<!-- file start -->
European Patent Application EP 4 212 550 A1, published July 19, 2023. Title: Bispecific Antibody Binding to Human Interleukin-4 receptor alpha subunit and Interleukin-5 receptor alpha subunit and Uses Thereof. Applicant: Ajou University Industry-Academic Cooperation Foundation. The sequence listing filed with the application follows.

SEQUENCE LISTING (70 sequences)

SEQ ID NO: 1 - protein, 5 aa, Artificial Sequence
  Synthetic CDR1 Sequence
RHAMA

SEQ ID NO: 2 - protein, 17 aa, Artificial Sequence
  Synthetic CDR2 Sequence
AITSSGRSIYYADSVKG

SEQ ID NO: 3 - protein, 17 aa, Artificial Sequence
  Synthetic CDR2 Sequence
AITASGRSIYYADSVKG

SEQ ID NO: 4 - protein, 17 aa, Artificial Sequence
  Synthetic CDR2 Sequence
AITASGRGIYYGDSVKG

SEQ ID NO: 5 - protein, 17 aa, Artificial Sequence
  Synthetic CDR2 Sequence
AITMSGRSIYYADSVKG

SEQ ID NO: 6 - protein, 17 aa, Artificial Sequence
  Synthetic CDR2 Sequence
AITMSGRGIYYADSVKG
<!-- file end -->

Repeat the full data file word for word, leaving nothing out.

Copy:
European Patent Application EP 4 212 550 A1, published July 19, 2023. Title: Bispecific Antibody Binding to Human Interleukin-4 receptor alpha subunit and Interleukin-5 receptor alpha subunit and Uses Thereof. Applicant: Ajou University Industry-Academic Cooperation Foundation. The sequence listing filed with the application follows.

SEQUENCE LISTING (70 sequences)

SEQ ID NO: 1 - protein, 5 aa, Artificial Sequence
  Synthetic CDR1 Sequence
RHAMA

SEQ ID NO: 2 - protein, 17 aa, Artificial Sequence
  Synthetic CDR2 Sequence
AITSSGRSIYYADSVKG

SEQ ID NO: 3 - protein, 17 aa, Artificial Sequence
  Synthetic CDR2 Sequence
AITASGRSIYYADSVKG

SEQ ID NO: 4 - protein, 17 aa, Artificial Sequence
  Synthetic CDR2 Sequence
AITASGRGIYYGDSVKG

SEQ ID NO: 5 - protein, 17 aa, Artificial Sequence
  Synthetic CDR2 Sequence
AITMSGRSIYYADSVKG

SEQ ID NO: 6 - protein, 17 aa, Artificial Sequence
  Synthetic CDR2 Sequence
AITMSGRGIYYADSVKG